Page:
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340B in 2017 and Beyond: What Covered Entities and Contract Pharmacies Need to Know

Posted on August 11, 2017 in Health Law News

Published by: Hall Render

Just over half a year into the new administration, significant developments have occurred that may permanently alter the landscape of the 340B drug discount program (“340B Program”), developments so significant that the mainstream news media has started to take notice.[1] As 340B Program participating “Covered Entities” and their contract pharmacy partners work to develop their 2018 budgets and business plans, we continue to field questions related to the current and future availability of continued (or even reduced) 340B Program savings. This article aims to summarize key 340B Program developments and also to estimate their potential impact on Covered Entities and contract pharmacies working to make available vital safety net services.

Among a myriad of other issues that indirectly affect 340B Program savings, we discuss below the following key developments that directly and indirectly impact 340B Program participation.

  • A proposed 27 percent cut to Outpatient Prospective Payment System (“OPPS”) reimbursement for drugs purchased using a 340B Program discount detailed in the Centers for Medicare & Medicaid Services’ (“CMS’s”) OPPS proposed rule published on July 20, 2017;
  • A significant proposed cut to Medicare Physician Fee Schedule (“MPFS”) reimbursement for services provided in new off-campus provider-based departments detailed in CMS’s proposed rule published on July 13, 2017;
  • The implementation actual acquisition cost (“AAC”) reimbursement by all state Medicaid agencies for drugs purchased using a 340B Program discount under CMS’s final rule published in February 2016;
  • Congressional focus on and hearings related to 340B Program oversight;
  • Continued efforts to implement new 340B Program legislation limiting 340B Program savings; and
  • Executive branch focus on 340B Program savings as a key factor leading to rising drug costs.

CMS Proposes a Major (27 percent) Reduction to OPPS Pass-Through Payments for Drugs Purchased at 340B Prices

On July 20, 2017, CMS formally published its annual proposed rule addressing various updates to the Hospital Outpatient Prospective Payment System (“OPPS Proposed Rule”). Among other changes, the OPPS Proposed Rule details a proposal that, if finalized, would reduce OPPS reimbursement rates for 340B-eligible drugs that cost over $120 by almost 27 percent.

Though this change would represent a significant payment reduction for provider-based departments that are on-campus or operating prior to November 2, 2015 (“Grandfathered Provider-Based Departments”), it likely will not impact non-Grandfathered Provider-Based Departments since these facilities are paid under the MPFS rather than the OPPS. Similarly, critical access hospitals would not be affected by this proposed change since their drug reimbursement is based on a reasonable cost methodology (101 percent of reasonable costs). The proposed changes would also not impact certain children’s and freestanding cancer hospitals. Of course, non-Grandfathered Provider-Based Departments are subject to other potential payment reductions under the MPFS as discussed in greater detail below.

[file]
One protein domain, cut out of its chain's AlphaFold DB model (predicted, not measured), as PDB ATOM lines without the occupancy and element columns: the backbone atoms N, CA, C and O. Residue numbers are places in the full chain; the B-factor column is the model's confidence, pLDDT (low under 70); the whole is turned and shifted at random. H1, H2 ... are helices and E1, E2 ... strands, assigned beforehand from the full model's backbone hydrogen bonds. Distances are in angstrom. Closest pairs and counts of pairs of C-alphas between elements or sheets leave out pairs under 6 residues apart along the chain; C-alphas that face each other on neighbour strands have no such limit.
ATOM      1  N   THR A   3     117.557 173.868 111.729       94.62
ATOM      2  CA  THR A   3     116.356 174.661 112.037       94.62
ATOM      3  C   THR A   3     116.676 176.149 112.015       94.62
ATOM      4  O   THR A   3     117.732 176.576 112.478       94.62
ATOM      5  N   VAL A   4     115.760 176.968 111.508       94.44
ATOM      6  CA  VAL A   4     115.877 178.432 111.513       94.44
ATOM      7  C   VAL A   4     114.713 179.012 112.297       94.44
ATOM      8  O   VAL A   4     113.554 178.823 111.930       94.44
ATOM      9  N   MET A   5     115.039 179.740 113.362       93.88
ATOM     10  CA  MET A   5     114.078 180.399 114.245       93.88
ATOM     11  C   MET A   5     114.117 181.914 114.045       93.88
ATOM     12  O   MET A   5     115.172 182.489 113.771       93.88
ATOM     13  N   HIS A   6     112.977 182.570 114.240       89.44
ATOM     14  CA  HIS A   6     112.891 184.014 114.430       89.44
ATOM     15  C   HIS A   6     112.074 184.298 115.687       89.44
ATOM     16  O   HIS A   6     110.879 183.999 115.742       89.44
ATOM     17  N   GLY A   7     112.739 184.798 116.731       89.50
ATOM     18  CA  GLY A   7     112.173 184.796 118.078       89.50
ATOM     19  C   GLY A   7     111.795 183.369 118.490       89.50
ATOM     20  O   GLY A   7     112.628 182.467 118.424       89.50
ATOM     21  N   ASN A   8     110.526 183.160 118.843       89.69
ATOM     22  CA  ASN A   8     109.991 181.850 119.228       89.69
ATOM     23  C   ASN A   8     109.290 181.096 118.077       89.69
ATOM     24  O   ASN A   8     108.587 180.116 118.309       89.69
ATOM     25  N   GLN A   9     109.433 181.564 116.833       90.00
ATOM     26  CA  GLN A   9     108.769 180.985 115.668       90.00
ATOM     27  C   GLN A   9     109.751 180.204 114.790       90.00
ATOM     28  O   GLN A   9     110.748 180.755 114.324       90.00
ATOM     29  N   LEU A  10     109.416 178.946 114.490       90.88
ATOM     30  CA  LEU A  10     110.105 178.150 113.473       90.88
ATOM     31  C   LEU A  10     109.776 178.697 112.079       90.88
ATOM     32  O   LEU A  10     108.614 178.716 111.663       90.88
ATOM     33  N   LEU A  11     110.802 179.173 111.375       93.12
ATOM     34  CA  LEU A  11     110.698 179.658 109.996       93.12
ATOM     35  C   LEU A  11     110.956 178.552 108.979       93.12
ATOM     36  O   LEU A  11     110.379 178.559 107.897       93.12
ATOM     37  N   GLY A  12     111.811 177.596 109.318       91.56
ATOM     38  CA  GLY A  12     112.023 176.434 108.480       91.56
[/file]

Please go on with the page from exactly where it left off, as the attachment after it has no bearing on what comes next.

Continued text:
For Covered Entity locations affected by the OPPS proposed change, drugs administered to patients in the hospital outpatient department setting are either included or packaged in the associated procedure’s Medicare Ambulatory Payment Classification (“APC”) payment (if at or below the “packaging threshold” dollar amount) or paid separately on a “non-pass through” basis at the rate of average sales price (“ASP”) plus 6 percent (if above the “packaging threshold” dollar amount).[2] For federal fiscal year (“FFY”) 2018, the packaging threshold is $120. For FFY 2017, the packaging threshold is $110. Under the CMS proposal, separately payable drugs over the $120 threshold would be paid at a significantly reduced ASP minus 22.5 percent, or a total reduction of approximately 26.9 percent in OPPS non-packaged drug reimbursement. Stated more simply, if finalized, the proposed reimbursement reduction from 106 percent of ASP to 77.5 percent of ASP could have a significant impact on 340B Covered Entities relying on 340B savings to enable access to care to underserved populations.

CMS attempts to justify these cuts by citing Medicare Payment Advisory Commission (“MedPAC”) findings that the average minimum discount that 340B-eligible hospitals received for drugs purchased within the program was at least 22.5 percent of ASP. CMS also states that “Medicare expenditures on Part B drugs are rising due to underlying factors such as growth of the 340B Program, higher price drugs, or price increases for drugs.” Among other issues, this analysis fails to recognize the fact that lower 340B prices are reflected as lower costs on hospital cost reports, which is data that is ultimately used to calculate OPPS payment increases from year to year. As a result, these OPPS proposed rule changes would, in a sense, allow CMS to double count the 340B Program benefit in the form of both lower costs reported by hospitals and lower pass-through drug payments.

In discussing the rationale for its proposal, CMS also expressed concerns over increased drug spending at 340B-eligible hospitals compared to non-340B hospitals, though it did not address the amount of under-compensated and uncompensated care provided by what are, by definition, hospitals that provide care to underserved populations.